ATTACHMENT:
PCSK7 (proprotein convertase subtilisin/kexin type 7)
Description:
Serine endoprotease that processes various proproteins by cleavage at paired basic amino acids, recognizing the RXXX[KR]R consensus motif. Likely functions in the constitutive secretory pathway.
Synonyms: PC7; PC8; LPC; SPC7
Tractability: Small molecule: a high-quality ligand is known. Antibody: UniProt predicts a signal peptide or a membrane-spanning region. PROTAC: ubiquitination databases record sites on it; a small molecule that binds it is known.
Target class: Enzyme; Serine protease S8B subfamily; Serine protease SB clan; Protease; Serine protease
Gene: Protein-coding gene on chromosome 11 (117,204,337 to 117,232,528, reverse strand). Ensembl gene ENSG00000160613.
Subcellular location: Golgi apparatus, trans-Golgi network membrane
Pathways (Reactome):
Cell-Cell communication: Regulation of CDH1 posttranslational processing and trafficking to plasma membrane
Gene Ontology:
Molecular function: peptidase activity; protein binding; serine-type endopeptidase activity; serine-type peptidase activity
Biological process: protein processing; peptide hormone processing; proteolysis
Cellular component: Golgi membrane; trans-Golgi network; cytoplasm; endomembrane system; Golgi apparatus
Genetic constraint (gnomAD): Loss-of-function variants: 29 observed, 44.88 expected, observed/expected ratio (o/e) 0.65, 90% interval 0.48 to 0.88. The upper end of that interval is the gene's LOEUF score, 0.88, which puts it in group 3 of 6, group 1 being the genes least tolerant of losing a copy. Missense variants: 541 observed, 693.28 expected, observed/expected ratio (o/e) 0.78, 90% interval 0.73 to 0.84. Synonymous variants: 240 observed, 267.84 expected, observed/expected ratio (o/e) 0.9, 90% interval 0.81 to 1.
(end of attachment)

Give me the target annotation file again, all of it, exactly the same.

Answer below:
PCSK7 (proprotein convertase subtilisin/kexin type 7)
Description:
Serine endoprotease that processes various proproteins by cleavage at paired basic amino acids, recognizing the RXXX[KR]R consensus motif. Likely functions in the constitutive secretory pathway.
Synonyms: PC7; PC8; LPC; SPC7
Tractability: Small molecule: a high-quality ligand is known. Antibody: UniProt predicts a signal peptide or a membrane-spanning region. PROTAC: ubiquitination databases record sites on it; a small molecule that binds it is known.
Target class: Enzyme; Serine protease S8B subfamily; Serine protease SB clan; Protease; Serine protease
Gene: Protein-coding gene on chromosome 11 (117,204,337 to 117,232,528, reverse strand). Ensembl gene ENSG00000160613.
Subcellular location: Golgi apparatus, trans-Golgi network membrane
Pathways (Reactome):
Cell-Cell communication: Regulation of CDH1 posttranslational processing and trafficking to plasma membrane
Gene Ontology:
Molecular function: peptidase activity; protein binding; serine-type endopeptidase activity; serine-type peptidase activity
Biological process: protein processing; peptide hormone processing; proteolysis
Cellular component: Golgi membrane; trans-Golgi network; cytoplasm; endomembrane system; Golgi apparatus
Genetic constraint (gnomAD): Loss-of-function variants: 29 observed, 44.88 expected, observed/expected ratio (o/e) 0.65, 90% interval 0.48 to 0.88. The upper end of that interval is the gene's LOEUF score, 0.88, which puts it in group 3 of 6, group 1 being the genes least tolerant of losing a copy. Missense variants: 541 observed, 693.28 expected, observed/expected ratio (o/e) 0.78, 90% interval 0.73 to 0.84. Synonymous variants: 240 observed, 267.84 expected, observed/expected ratio (o/e) 0.9, 90% interval 0.81 to 1.